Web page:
A: On the Taliban side, in the front north of Kabul, there are two corps groupings. And again, when you think "corps," that's just a designation. You know, they're arrayed with heavy weapons in revetments in covered and concealed positions to some extent. To some extent the Taliban forces are -- some of those forces are in what we would call a garrison sort of environment. I think -- although it's difficult to estimate numbers of people, I think the Taliban forces in that particular front would be somewhere between 5,000 and 10,000.
There's a lot of heavy equipment in that area, and I haven't gone through to identify how many are at which point. So -- and by an area, I mean north of Kabul. But the Taliban have a lot of their armor in that area; they have a fair amount of artillery.
On the Northern Alliance side, since we're not devoting a lot of effort to targeting -- or any effort, obviously, to targeting the Northern Alliance, I really don't have the ability to tell you much in the way of numbers. But the overall Northern Alliance number of personnel is not very large. So their numbers of personnel in the area north of Kabul is probably going to be less than what the Taliban has there.
Q: How close --
Q: Fifteen thousand fighters -- does that sound about right for the Northern Alliance, or that -- as you say, they exaggerate a bit. Has that been exaggerated?
A: That's a ballpark estimate.
A: The Northern Alliance.
A: For the whole Northern Alliance.
Q: So that in area --
Q: What about the capabilities --
Q: Does the Taliban hold the high ground there?
A: We have a follow-up here.
A: Let me just step back for a minute. In talking about the Northern Alliance, let's -- first is the forces that used to be directly under the control of General Massoud. In that case, the ballpark estimate that is sort of the middle of the range of reports was about 15,000.
Now there are other forces. The Hezb Wahadat, the Shi'a force that's in the highlands, in the mountains in northern -- in central Afghanistan -- you know, ballpark estimate is 5,000 to 15,000.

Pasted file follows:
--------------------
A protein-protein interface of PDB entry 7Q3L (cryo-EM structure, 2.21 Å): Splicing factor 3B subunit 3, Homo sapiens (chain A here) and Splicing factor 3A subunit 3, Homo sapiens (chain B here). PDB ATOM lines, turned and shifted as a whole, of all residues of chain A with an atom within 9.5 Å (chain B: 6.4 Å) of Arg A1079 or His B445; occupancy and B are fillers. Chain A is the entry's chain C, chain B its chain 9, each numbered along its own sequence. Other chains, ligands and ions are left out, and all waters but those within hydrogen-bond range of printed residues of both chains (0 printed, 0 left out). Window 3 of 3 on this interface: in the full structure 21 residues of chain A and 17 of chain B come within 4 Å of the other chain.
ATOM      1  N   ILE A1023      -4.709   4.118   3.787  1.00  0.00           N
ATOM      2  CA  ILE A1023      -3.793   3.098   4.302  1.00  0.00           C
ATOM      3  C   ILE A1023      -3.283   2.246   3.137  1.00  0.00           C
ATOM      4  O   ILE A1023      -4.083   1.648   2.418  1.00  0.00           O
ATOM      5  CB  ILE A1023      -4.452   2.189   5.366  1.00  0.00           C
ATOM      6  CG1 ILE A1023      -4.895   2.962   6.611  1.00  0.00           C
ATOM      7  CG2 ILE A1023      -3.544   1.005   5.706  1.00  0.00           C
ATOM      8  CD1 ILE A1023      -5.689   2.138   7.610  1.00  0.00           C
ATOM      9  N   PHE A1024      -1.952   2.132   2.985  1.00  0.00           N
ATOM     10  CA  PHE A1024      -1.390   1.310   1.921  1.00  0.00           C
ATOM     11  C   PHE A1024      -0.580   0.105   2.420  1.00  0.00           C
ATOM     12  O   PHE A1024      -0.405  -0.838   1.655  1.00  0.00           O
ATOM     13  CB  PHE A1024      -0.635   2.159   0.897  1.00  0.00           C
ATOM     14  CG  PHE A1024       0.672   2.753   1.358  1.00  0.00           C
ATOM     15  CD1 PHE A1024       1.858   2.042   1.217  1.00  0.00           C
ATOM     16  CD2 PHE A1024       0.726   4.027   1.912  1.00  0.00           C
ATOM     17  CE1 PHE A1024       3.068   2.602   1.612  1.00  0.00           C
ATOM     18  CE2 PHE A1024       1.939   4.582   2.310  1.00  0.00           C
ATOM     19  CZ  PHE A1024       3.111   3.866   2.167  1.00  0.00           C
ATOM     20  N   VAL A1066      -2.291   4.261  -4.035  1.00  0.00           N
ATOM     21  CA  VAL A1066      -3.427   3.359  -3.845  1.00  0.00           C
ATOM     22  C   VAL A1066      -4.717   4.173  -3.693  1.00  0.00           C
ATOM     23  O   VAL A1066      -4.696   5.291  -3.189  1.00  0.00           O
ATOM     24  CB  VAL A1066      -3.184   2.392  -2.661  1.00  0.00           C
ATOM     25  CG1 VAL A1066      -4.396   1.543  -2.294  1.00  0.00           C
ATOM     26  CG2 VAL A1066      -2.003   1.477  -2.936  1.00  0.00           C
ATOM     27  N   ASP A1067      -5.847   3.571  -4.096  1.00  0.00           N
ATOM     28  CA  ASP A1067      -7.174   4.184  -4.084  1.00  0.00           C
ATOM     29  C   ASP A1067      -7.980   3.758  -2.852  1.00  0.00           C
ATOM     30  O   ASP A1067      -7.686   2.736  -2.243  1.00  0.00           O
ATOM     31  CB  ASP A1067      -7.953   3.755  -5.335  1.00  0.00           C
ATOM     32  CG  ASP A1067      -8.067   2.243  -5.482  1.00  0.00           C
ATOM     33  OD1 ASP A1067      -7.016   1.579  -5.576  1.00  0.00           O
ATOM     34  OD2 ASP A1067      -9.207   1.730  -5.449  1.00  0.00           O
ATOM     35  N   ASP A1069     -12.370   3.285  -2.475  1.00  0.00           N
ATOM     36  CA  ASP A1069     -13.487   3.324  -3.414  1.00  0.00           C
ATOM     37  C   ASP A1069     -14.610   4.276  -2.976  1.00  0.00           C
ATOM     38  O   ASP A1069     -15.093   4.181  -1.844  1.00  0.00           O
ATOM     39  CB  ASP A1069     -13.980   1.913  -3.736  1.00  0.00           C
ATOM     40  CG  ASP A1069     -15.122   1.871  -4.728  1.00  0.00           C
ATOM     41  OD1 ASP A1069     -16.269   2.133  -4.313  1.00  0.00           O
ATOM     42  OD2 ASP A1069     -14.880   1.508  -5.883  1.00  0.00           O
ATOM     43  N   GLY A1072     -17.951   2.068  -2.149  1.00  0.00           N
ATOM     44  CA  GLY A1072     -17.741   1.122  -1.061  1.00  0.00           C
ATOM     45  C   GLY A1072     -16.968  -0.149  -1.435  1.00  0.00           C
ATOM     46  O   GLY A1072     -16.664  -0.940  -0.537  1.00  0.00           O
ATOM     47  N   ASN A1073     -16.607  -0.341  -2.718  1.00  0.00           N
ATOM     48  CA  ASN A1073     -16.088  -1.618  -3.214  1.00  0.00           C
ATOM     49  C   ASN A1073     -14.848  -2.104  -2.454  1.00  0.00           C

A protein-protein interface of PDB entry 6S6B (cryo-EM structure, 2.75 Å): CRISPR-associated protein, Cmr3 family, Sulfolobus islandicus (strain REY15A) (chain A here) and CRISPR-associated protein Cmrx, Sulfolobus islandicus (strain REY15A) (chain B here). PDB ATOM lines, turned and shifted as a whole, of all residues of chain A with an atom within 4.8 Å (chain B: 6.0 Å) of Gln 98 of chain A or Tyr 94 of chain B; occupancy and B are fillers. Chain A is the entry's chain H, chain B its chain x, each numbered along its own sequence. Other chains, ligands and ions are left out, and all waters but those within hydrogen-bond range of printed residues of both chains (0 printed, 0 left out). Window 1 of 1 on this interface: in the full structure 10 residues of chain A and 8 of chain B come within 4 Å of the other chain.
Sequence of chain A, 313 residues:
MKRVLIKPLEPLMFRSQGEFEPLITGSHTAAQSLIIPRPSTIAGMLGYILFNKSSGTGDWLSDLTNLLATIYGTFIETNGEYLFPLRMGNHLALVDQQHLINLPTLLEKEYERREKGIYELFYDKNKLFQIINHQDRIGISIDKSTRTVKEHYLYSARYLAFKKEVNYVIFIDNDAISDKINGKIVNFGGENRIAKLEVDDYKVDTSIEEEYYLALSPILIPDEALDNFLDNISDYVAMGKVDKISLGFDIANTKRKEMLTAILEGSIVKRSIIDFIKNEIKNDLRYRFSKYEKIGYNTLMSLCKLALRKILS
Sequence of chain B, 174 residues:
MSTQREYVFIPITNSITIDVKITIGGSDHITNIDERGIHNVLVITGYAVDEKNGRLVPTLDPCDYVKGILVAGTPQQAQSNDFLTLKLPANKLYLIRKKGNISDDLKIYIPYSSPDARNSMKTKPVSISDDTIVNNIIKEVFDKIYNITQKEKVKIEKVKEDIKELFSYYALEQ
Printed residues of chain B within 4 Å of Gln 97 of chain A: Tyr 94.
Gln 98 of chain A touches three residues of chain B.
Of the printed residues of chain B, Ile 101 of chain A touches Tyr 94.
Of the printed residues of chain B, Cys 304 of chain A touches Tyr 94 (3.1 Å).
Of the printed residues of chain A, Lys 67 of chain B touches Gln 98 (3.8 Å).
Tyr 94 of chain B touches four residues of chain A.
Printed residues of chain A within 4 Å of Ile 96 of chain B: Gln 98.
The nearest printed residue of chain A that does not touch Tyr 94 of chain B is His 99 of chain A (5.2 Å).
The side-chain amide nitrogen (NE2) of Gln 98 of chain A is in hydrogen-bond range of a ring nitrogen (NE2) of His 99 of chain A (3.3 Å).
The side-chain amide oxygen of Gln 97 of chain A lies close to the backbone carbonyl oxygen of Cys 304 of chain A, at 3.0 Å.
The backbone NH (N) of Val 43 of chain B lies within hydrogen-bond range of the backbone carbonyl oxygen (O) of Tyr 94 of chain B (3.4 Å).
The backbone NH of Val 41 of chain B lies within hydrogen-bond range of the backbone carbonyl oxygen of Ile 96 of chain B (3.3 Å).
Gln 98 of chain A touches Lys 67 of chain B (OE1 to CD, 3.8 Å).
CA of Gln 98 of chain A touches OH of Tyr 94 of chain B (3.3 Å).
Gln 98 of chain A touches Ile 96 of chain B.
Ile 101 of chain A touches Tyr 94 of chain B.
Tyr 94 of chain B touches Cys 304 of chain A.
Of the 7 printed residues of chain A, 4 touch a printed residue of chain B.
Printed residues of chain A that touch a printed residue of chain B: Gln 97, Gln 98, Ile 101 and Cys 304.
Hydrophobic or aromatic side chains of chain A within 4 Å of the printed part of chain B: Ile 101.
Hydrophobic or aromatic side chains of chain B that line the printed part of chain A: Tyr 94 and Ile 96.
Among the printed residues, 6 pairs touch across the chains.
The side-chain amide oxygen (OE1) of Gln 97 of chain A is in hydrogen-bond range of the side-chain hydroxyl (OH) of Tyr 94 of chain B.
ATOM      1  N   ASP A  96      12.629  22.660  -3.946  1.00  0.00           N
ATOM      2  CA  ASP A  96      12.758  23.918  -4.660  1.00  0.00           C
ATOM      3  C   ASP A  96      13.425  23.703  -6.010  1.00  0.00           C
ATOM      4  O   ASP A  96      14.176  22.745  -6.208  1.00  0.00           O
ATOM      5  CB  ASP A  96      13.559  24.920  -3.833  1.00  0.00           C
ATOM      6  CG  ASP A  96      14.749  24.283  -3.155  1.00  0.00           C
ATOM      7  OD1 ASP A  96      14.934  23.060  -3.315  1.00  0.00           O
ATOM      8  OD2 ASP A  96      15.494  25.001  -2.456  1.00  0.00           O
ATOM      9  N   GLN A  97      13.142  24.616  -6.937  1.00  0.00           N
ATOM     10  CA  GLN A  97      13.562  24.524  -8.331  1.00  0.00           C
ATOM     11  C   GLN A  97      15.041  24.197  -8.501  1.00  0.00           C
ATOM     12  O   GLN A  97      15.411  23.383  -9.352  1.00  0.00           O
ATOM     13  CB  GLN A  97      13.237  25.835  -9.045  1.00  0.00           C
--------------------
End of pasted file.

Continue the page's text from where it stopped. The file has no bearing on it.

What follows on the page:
Ismail Khan, which has some relationships with -- fighting with the Hezb Wahadat, there the ranges are fairly great -- between several hundred and several thousand.
Q: And what about the southern tribes we hear so much about? Where are they? I mean, how many people do they have and where are they located?
A: When you see references to southern tribes, you're talking about the Pushtu-speaking people who dominate the southern and southeastern and eastern portion of Afghanistan. And there are dozens of tribes. There are several tribes that are larger and traditionally more important, and have higher status.
Q: So are they taking up arms against the Taliban? Are they sitting this out? What are they doing?
A: Well, those people -- some of those people were the initial recruiting base for the Taliban. And I think even before this campaign began, there were a lot of reports -- so this doesn't get into effects of the campaign -- there were a lot of reports that the people in that region had become disenchanted with the Taliban, including the Pushtu-speaking people who had joined the Taliban organization.
Q: Is the U.S. in contact with all these groups besides the northern Alliance?
A: I have no idea. I can't comment on that.
Q: And one last thing. On the armor for the Northern Alliance, what do they have? And what new stuff are they getting from -- is there any from Russia?
A: We -- yeah, we can a bit on -- we can't address the Russian relationship, but on the Tajik, the Massoud forces, they have some armor. (To colleague.) Do you want -- you can talk without numbers.